Richmond Palace in London; a Tudor dream home

If you read or watch stories of the Tudors you will know that they spent some of their time at Richmond Palace. Surely you have wondered where this magnificent royal palace is now, the answer is that it no longer exists, unlike the nearby Hampton Court Palace which is still practically intact.

If you go to Richmond however you can still see traces of the old royal palace, including an old door. You can see the exact area on the map at the bottom of the article, it is located between the Thames and Richmond Green, streets in the area have names such as Old Palace Lane and Old Palace Yard.

The presence of the Old Deer Park just outside was no accident, the Tudor kings liked to hunt! The palace was one of the first buildings in the world to have flush toilets, built by Elizabeth I’s godson.

The history of Richmond Palace

The palace was built by Henry VII, the father of Henry VIII in 1501 after the palace of Sheen that was in the same place caught fire. The name of the building became Richmond in honor of the homonymous earl who was in Yorkshire and had nothing to do with this area of ​​London. So it was the area that took its name from the building and not the other way around.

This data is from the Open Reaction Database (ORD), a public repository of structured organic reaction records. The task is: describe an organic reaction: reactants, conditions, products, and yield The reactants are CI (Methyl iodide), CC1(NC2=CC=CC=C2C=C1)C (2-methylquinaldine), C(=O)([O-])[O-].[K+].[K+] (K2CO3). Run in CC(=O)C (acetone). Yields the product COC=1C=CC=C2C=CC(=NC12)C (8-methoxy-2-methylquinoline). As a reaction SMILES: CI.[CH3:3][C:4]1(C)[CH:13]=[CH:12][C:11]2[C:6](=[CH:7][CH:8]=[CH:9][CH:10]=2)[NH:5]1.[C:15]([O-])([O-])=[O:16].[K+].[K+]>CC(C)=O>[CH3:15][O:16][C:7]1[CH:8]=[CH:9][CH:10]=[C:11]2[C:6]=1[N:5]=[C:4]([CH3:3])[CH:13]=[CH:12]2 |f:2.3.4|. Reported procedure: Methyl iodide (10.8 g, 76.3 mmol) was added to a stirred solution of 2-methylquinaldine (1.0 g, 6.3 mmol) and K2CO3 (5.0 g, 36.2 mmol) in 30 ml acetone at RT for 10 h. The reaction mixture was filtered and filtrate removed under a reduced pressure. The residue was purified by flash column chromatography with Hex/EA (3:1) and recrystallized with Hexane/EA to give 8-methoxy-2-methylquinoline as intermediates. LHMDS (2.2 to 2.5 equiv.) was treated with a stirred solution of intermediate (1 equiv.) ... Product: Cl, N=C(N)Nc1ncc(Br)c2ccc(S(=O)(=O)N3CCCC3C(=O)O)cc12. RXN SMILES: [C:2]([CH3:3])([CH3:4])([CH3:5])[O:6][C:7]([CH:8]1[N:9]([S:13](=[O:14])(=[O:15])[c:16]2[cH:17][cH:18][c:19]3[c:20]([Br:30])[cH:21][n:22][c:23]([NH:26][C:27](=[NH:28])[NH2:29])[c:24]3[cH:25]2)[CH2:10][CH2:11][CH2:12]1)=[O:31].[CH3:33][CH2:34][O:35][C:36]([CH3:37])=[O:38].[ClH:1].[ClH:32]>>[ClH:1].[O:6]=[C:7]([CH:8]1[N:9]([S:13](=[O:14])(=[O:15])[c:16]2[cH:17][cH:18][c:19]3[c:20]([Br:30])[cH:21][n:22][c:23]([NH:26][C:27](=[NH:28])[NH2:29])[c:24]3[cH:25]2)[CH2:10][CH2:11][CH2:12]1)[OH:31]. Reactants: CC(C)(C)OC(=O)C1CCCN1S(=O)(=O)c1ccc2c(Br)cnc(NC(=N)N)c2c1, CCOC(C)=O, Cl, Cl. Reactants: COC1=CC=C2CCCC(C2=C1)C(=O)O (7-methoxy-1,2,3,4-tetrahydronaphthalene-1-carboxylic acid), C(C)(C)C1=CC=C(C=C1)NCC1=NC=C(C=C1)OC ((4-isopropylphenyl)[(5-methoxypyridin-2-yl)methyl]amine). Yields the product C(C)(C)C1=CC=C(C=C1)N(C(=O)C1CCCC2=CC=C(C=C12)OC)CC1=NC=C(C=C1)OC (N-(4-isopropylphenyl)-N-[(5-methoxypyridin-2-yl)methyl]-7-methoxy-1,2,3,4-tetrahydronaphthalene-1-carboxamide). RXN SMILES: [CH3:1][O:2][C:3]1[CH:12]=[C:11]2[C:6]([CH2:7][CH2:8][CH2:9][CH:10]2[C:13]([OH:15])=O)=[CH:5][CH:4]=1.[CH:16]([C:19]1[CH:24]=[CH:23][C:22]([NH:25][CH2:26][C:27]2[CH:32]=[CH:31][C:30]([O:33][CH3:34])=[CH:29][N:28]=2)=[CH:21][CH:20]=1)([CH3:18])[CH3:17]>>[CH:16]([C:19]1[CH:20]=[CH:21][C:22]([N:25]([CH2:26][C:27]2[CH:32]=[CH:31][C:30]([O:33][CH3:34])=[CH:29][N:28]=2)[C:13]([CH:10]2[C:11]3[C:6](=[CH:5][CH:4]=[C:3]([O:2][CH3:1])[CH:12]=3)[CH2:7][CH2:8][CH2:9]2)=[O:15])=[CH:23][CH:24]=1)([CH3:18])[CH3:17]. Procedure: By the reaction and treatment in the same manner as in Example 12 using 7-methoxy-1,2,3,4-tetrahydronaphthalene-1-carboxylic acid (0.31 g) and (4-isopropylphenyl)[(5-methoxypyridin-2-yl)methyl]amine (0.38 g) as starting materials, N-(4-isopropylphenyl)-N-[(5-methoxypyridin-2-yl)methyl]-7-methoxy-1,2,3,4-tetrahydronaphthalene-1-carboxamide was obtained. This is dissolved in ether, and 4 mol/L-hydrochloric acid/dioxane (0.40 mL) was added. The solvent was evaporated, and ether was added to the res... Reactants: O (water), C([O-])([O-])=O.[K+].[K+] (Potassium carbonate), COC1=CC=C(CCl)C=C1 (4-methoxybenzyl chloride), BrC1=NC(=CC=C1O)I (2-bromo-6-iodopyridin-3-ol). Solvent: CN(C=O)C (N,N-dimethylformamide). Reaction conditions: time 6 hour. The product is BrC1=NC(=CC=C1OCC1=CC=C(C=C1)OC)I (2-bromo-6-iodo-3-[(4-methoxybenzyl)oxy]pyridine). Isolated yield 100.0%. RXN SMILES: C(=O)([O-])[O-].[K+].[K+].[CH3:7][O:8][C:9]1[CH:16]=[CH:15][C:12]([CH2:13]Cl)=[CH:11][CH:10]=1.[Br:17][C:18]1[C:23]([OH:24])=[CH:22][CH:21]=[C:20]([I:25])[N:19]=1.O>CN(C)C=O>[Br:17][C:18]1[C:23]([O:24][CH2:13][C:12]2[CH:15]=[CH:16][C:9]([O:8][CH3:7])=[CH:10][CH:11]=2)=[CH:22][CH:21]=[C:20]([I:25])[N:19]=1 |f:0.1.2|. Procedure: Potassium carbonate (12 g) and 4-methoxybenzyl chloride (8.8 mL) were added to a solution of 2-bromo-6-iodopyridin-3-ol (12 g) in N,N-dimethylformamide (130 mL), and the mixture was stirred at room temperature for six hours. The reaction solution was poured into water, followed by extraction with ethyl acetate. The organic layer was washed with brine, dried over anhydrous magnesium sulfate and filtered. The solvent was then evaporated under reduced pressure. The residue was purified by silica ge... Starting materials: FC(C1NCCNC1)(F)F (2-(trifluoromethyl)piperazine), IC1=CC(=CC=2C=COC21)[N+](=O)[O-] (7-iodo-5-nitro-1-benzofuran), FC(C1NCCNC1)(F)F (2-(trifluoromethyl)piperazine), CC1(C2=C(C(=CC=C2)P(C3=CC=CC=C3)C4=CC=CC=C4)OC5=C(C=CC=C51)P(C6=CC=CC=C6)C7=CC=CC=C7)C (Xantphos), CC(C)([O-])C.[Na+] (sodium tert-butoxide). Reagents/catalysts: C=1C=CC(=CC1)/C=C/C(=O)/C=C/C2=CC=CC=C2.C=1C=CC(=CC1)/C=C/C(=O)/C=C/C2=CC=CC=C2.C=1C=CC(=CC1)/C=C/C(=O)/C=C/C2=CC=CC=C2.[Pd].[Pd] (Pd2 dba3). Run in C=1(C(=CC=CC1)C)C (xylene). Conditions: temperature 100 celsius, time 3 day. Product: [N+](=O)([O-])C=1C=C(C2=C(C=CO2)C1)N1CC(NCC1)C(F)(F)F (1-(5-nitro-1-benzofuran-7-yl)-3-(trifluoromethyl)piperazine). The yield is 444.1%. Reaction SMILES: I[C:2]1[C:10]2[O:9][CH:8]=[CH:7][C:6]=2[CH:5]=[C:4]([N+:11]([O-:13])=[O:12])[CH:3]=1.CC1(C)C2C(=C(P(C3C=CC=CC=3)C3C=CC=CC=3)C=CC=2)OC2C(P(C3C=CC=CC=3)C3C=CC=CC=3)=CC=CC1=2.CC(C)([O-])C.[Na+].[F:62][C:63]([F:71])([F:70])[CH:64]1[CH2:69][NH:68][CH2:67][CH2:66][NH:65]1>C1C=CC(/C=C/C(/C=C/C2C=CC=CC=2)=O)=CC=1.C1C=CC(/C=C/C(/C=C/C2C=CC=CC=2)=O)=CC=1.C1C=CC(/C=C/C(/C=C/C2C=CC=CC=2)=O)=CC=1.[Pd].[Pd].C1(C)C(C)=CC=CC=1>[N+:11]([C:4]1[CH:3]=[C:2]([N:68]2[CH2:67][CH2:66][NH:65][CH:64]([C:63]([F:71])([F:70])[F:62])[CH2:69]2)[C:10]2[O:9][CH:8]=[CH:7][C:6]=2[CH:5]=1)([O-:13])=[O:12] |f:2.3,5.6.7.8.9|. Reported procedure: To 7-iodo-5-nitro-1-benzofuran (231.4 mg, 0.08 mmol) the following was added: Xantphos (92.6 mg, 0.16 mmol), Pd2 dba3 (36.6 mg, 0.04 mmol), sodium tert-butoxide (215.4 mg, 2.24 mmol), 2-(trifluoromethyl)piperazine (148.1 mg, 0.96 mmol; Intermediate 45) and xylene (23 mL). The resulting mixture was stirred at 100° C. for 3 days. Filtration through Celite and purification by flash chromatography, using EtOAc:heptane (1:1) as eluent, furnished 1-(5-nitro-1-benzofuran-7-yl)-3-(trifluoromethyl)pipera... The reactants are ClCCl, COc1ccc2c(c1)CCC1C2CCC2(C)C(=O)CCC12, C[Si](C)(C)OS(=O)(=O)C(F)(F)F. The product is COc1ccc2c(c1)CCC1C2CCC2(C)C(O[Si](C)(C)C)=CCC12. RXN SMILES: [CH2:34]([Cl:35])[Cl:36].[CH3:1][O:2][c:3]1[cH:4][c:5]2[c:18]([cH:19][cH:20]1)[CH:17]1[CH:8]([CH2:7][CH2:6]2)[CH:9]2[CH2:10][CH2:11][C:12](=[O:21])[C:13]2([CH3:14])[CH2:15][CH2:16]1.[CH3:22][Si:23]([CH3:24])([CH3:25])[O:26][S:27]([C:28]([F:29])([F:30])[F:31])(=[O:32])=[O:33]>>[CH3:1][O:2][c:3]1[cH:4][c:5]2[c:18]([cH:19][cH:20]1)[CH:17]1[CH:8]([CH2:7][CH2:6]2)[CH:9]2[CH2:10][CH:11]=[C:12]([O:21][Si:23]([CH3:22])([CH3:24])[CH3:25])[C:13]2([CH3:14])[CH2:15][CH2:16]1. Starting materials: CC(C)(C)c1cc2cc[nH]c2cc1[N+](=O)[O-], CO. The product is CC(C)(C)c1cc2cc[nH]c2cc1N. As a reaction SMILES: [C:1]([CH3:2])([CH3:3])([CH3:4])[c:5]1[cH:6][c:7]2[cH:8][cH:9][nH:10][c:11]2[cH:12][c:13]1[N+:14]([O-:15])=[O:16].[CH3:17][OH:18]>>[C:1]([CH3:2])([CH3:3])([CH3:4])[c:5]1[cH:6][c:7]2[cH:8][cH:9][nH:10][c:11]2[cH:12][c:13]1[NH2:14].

Richmond Palace was built in red and white brick and with fireplaces decorated in the fashion of the time. It had long galleries to put art, typical of the Renaissance period and was not fortified. It also had rather large and bright windows made with panels.

Henry VIII and Catherine of Aragon spent their first Christmas in the palace and the king often held tournaments in the garden in front of the palace. The palace was particularly liked by Elizabeth I who died in this palace in 1603, like her grandfather Henry VII before her.

With the queen the Tudor dynasty also ended but the Stuarts continued to use Richmond Palace even if James I preferred the Palace of Westminster and failed here. Charles I gave the palace to the queen and it became the official home of their children. But King Charles I was beheaded and the monarchy removed. At that point the Parliament sold the building for £ 13,000 which was practically demolished for raw materials. It was never rebuilt.

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